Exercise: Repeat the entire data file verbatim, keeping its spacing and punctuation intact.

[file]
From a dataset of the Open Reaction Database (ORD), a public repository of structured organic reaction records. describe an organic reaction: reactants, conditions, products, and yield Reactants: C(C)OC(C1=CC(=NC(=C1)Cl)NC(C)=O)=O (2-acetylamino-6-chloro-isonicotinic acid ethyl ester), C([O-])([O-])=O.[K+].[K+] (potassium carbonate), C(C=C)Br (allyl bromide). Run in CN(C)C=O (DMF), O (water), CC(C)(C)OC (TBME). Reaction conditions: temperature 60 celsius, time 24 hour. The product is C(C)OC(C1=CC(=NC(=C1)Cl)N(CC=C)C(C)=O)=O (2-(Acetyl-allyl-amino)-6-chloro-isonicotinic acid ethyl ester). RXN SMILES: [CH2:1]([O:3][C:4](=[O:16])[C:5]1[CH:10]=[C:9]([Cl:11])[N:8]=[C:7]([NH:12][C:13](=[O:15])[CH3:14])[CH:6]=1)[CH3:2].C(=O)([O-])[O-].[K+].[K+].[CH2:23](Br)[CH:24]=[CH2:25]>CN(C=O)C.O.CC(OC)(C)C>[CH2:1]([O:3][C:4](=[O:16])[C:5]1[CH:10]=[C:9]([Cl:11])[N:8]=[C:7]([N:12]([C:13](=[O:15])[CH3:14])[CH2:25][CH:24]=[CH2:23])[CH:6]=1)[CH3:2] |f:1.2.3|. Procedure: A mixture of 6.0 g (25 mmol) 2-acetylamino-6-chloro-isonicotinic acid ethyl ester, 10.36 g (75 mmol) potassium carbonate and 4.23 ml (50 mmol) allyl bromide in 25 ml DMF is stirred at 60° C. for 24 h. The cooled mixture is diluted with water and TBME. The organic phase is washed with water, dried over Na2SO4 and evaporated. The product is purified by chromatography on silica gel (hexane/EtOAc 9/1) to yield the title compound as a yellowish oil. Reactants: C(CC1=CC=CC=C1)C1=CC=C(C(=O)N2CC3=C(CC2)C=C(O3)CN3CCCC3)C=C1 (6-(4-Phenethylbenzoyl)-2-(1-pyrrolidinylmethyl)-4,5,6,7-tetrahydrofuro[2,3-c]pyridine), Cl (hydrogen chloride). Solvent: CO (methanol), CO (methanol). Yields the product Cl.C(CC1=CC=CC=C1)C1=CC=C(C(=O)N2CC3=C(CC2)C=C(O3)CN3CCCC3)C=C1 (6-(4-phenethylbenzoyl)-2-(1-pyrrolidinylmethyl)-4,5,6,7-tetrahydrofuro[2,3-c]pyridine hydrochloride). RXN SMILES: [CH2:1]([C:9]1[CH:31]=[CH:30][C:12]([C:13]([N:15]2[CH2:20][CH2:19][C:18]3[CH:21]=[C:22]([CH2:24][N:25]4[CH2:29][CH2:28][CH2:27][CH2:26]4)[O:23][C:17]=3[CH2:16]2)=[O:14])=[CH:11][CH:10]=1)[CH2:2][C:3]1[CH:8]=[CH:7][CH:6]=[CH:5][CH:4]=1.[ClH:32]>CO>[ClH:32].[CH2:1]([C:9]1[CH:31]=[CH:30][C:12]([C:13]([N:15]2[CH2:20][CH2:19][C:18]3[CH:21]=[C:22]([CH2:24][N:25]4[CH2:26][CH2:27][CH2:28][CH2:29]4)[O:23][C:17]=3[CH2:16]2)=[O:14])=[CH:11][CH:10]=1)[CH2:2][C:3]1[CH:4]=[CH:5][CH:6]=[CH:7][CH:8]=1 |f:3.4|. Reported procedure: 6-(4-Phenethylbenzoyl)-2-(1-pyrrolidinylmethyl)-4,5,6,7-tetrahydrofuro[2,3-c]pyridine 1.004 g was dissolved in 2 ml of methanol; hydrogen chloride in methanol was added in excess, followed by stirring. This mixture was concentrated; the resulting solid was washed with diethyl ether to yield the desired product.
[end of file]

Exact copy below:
From a dataset of the Open Reaction Database (ORD), a public repository of structured organic reaction records. describe an organic reaction: reactants, conditions, products, and yield Reactants: C(C)OC(C1=CC(=NC(=C1)Cl)NC(C)=O)=O (2-acetylamino-6-chloro-isonicotinic acid ethyl ester), C([O-])([O-])=O.[K+].[K+] (potassium carbonate), C(C=C)Br (allyl bromide). Run in CN(C)C=O (DMF), O (water), CC(C)(C)OC (TBME). Reaction conditions: temperature 60 celsius, time 24 hour. The product is C(C)OC(C1=CC(=NC(=C1)Cl)N(CC=C)C(C)=O)=O (2-(Acetyl-allyl-amino)-6-chloro-isonicotinic acid ethyl ester). RXN SMILES: [CH2:1]([O:3][C:4](=[O:16])[C:5]1[CH:10]=[C:9]([Cl:11])[N:8]=[C:7]([NH:12][C:13](=[O:15])[CH3:14])[CH:6]=1)[CH3:2].C(=O)([O-])[O-].[K+].[K+].[CH2:23](Br)[CH:24]=[CH2:25]>CN(C=O)C.O.CC(OC)(C)C>[CH2:1]([O:3][C:4](=[O:16])[C:5]1[CH:10]=[C:9]([Cl:11])[N:8]=[C:7]([N:12]([C:13](=[O:15])[CH3:14])[CH2:25][CH:24]=[CH2:23])[CH:6]=1)[CH3:2] |f:1.2.3|. Procedure: A mixture of 6.0 g (25 mmol) 2-acetylamino-6-chloro-isonicotinic acid ethyl ester, 10.36 g (75 mmol) potassium carbonate and 4.23 ml (50 mmol) allyl bromide in 25 ml DMF is stirred at 60° C. for 24 h. The cooled mixture is diluted with water and TBME. The organic phase is washed with water, dried over Na2SO4 and evaporated. The product is purified by chromatography on silica gel (hexane/EtOAc 9/1) to yield the title compound as a yellowish oil. Reactants: C(CC1=CC=CC=C1)C1=CC=C(C(=O)N2CC3=C(CC2)C=C(O3)CN3CCCC3)C=C1 (6-(4-Phenethylbenzoyl)-2-(1-pyrrolidinylmethyl)-4,5,6,7-tetrahydrofuro[2,3-c]pyridine), Cl (hydrogen chloride). Solvent: CO (methanol), CO (methanol). Yields the product Cl.C(CC1=CC=CC=C1)C1=CC=C(C(=O)N2CC3=C(CC2)C=C(O3)CN3CCCC3)C=C1 (6-(4-phenethylbenzoyl)-2-(1-pyrrolidinylmethyl)-4,5,6,7-tetrahydrofuro[2,3-c]pyridine hydrochloride). RXN SMILES: [CH2:1]([C:9]1[CH:31]=[CH:30][C:12]([C:13]([N:15]2[CH2:20][CH2:19][C:18]3[CH:21]=[C:22]([CH2:24][N:25]4[CH2:29][CH2:28][CH2:27][CH2:26]4)[O:23][C:17]=3[CH2:16]2)=[O:14])=[CH:11][CH:10]=1)[CH2:2][C:3]1[CH:8]=[CH:7][CH:6]=[CH:5][CH:4]=1.[ClH:32]>CO>[ClH:32].[CH2:1]([C:9]1[CH:31]=[CH:30][C:12]([C:13]([N:15]2[CH2:20][CH2:19][C:18]3[CH:21]=[C:22]([CH2:24][N:25]4[CH2:26][CH2:27][CH2:28][CH2:29]4)[O:23][C:17]=3[CH2:16]2)=[O:14])=[CH:11][CH:10]=1)[CH2:2][C:3]1[CH:4]=[CH:5][CH:6]=[CH:7][CH:8]=1 |f:3.4|. Reported procedure: 6-(4-Phenethylbenzoyl)-2-(1-pyrrolidinylmethyl)-4,5,6,7-tetrahydrofuro[2,3-c]pyridine 1.004 g was dissolved in 2 ml of methanol; hydrogen chloride in methanol was added in excess, followed by stirring. This mixture was concentrated; the resulting solid was washed with diethyl ether to yield the desired product.